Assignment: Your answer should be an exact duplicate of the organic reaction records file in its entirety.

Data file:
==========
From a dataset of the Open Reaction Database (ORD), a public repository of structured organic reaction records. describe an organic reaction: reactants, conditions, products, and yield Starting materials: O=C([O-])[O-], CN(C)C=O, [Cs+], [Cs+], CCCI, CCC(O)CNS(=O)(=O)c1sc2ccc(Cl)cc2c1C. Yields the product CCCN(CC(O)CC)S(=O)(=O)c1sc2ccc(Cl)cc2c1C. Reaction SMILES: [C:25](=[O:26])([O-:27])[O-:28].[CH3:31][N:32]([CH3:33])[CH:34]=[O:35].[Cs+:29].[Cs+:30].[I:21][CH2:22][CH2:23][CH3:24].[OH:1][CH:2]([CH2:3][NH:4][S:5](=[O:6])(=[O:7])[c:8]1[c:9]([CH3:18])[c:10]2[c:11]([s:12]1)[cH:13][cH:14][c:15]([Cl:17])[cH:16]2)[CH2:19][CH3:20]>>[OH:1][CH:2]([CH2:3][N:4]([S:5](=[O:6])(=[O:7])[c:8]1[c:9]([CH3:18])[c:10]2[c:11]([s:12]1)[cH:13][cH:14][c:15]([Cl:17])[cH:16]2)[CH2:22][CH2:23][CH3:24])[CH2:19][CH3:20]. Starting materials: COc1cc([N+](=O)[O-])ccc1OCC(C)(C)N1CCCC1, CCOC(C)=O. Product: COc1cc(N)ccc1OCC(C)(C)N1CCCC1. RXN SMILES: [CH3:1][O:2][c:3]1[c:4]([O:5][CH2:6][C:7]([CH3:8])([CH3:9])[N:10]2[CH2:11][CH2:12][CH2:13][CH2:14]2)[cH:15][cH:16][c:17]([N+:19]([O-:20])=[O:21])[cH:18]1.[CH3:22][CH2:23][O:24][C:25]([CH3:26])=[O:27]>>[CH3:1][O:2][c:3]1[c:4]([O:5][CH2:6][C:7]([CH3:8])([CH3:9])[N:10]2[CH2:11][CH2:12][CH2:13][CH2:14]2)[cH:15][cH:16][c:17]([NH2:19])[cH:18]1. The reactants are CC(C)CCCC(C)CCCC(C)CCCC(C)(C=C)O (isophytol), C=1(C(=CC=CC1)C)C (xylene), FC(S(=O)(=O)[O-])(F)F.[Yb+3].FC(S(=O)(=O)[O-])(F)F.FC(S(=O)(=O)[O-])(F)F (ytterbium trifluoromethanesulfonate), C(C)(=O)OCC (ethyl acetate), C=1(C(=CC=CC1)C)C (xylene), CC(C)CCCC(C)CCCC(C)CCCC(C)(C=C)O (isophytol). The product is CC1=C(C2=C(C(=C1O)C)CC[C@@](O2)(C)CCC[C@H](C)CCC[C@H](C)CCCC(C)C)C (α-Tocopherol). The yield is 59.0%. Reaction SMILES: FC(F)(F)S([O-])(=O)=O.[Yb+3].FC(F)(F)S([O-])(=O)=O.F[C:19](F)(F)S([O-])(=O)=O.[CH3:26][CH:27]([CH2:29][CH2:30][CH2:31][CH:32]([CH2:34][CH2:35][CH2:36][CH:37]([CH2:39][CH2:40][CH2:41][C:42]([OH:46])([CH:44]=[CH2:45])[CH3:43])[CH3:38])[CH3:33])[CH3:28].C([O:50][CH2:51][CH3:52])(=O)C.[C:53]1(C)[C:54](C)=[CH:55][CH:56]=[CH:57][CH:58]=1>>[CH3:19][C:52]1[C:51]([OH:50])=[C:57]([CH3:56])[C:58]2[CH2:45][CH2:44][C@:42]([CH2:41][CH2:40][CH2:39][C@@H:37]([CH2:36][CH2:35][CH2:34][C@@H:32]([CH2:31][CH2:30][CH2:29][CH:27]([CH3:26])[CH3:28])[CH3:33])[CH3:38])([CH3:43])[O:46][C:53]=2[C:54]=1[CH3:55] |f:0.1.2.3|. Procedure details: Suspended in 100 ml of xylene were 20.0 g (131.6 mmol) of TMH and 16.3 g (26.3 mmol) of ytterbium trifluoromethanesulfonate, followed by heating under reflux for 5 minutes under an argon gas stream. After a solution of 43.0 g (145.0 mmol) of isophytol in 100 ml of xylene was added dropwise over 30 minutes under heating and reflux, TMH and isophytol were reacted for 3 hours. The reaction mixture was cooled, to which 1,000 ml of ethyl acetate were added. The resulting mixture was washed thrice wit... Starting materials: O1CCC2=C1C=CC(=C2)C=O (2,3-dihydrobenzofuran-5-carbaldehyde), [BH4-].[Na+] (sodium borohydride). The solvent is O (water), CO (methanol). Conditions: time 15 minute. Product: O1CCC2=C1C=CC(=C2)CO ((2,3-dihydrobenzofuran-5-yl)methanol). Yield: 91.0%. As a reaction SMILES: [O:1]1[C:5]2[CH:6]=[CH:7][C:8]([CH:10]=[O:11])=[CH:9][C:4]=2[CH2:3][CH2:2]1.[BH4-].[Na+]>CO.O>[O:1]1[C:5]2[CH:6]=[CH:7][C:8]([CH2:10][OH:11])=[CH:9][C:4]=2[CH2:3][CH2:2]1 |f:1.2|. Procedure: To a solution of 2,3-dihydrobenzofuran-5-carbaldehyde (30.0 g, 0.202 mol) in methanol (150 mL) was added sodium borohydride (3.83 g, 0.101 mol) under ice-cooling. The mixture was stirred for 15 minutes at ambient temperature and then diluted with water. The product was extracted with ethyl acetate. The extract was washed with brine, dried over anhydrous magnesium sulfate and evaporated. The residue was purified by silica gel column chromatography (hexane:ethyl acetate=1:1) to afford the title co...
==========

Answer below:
From a dataset of the Open Reaction Database (ORD), a public repository of structured organic reaction records. describe an organic reaction: reactants, conditions, products, and yield Starting materials: O=C([O-])[O-], CN(C)C=O, [Cs+], [Cs+], CCCI, CCC(O)CNS(=O)(=O)c1sc2ccc(Cl)cc2c1C. Yields the product CCCN(CC(O)CC)S(=O)(=O)c1sc2ccc(Cl)cc2c1C. Reaction SMILES: [C:25](=[O:26])([O-:27])[O-:28].[CH3:31][N:32]([CH3:33])[CH:34]=[O:35].[Cs+:29].[Cs+:30].[I:21][CH2:22][CH2:23][CH3:24].[OH:1][CH:2]([CH2:3][NH:4][S:5](=[O:6])(=[O:7])[c:8]1[c:9]([CH3:18])[c:10]2[c:11]([s:12]1)[cH:13][cH:14][c:15]([Cl:17])[cH:16]2)[CH2:19][CH3:20]>>[OH:1][CH:2]([CH2:3][N:4]([S:5](=[O:6])(=[O:7])[c:8]1[c:9]([CH3:18])[c:10]2[c:11]([s:12]1)[cH:13][cH:14][c:15]([Cl:17])[cH:16]2)[CH2:22][CH2:23][CH3:24])[CH2:19][CH3:20]. Starting materials: COc1cc([N+](=O)[O-])ccc1OCC(C)(C)N1CCCC1, CCOC(C)=O. Product: COc1cc(N)ccc1OCC(C)(C)N1CCCC1. RXN SMILES: [CH3:1][O:2][c:3]1[c:4]([O:5][CH2:6][C:7]([CH3:8])([CH3:9])[N:10]2[CH2:11][CH2:12][CH2:13][CH2:14]2)[cH:15][cH:16][c:17]([N+:19]([O-:20])=[O:21])[cH:18]1.[CH3:22][CH2:23][O:24][C:25]([CH3:26])=[O:27]>>[CH3:1][O:2][c:3]1[c:4]([O:5][CH2:6][C:7]([CH3:8])([CH3:9])[N:10]2[CH2:11][CH2:12][CH2:13][CH2:14]2)[cH:15][cH:16][c:17]([NH2:19])[cH:18]1. The reactants are CC(C)CCCC(C)CCCC(C)CCCC(C)(C=C)O (isophytol), C=1(C(=CC=CC1)C)C (xylene), FC(S(=O)(=O)[O-])(F)F.[Yb+3].FC(S(=O)(=O)[O-])(F)F.FC(S(=O)(=O)[O-])(F)F (ytterbium trifluoromethanesulfonate), C(C)(=O)OCC (ethyl acetate), C=1(C(=CC=CC1)C)C (xylene), CC(C)CCCC(C)CCCC(C)CCCC(C)(C=C)O (isophytol). The product is CC1=C(C2=C(C(=C1O)C)CC[C@@](O2)(C)CCC[C@H](C)CCC[C@H](C)CCCC(C)C)C (α-Tocopherol). The yield is 59.0%. Reaction SMILES: FC(F)(F)S([O-])(=O)=O.[Yb+3].FC(F)(F)S([O-])(=O)=O.F[C:19](F)(F)S([O-])(=O)=O.[CH3:26][CH:27]([CH2:29][CH2:30][CH2:31][CH:32]([CH2:34][CH2:35][CH2:36][CH:37]([CH2:39][CH2:40][CH2:41][C:42]([OH:46])([CH:44]=[CH2:45])[CH3:43])[CH3:38])[CH3:33])[CH3:28].C([O:50][CH2:51][CH3:52])(=O)C.[C:53]1(C)[C:54](C)=[CH:55][CH:56]=[CH:57][CH:58]=1>>[CH3:19][C:52]1[C:51]([OH:50])=[C:57]([CH3:56])[C:58]2[CH2:45][CH2:44][C@:42]([CH2:41][CH2:40][CH2:39][C@@H:37]([CH2:36][CH2:35][CH2:34][C@@H:32]([CH2:31][CH2:30][CH2:29][CH:27]([CH3:26])[CH3:28])[CH3:33])[CH3:38])([CH3:43])[O:46][C:53]=2[C:54]=1[CH3:55] |f:0.1.2.3|. Procedure details: Suspended in 100 ml of xylene were 20.0 g (131.6 mmol) of TMH and 16.3 g (26.3 mmol) of ytterbium trifluoromethanesulfonate, followed by heating under reflux for 5 minutes under an argon gas stream. After a solution of 43.0 g (145.0 mmol) of isophytol in 100 ml of xylene was added dropwise over 30 minutes under heating and reflux, TMH and isophytol were reacted for 3 hours. The reaction mixture was cooled, to which 1,000 ml of ethyl acetate were added. The resulting mixture was washed thrice wit... Starting materials: O1CCC2=C1C=CC(=C2)C=O (2,3-dihydrobenzofuran-5-carbaldehyde), [BH4-].[Na+] (sodium borohydride). The solvent is O (water), CO (methanol). Conditions: time 15 minute. Product: O1CCC2=C1C=CC(=C2)CO ((2,3-dihydrobenzofuran-5-yl)methanol). Yield: 91.0%. As a reaction SMILES: [O:1]1[C:5]2[CH:6]=[CH:7][C:8]([CH:10]=[O:11])=[CH:9][C:4]=2[CH2:3][CH2:2]1.[BH4-].[Na+]>CO.O>[O:1]1[C:5]2[CH:6]=[CH:7][C:8]([CH2:10][OH:11])=[CH:9][C:4]=2[CH2:3][CH2:2]1 |f:1.2|. Procedure: To a solution of 2,3-dihydrobenzofuran-5-carbaldehyde (30.0 g, 0.202 mol) in methanol (150 mL) was added sodium borohydride (3.83 g, 0.101 mol) under ice-cooling. The mixture was stirred for 15 minutes at ambient temperature and then diluted with water. The product was extracted with ethyl acetate. The extract was washed with brine, dried over anhydrous magnesium sulfate and evaporated. The residue was purified by silica gel column chromatography (hexane:ethyl acetate=1:1) to afford the title co...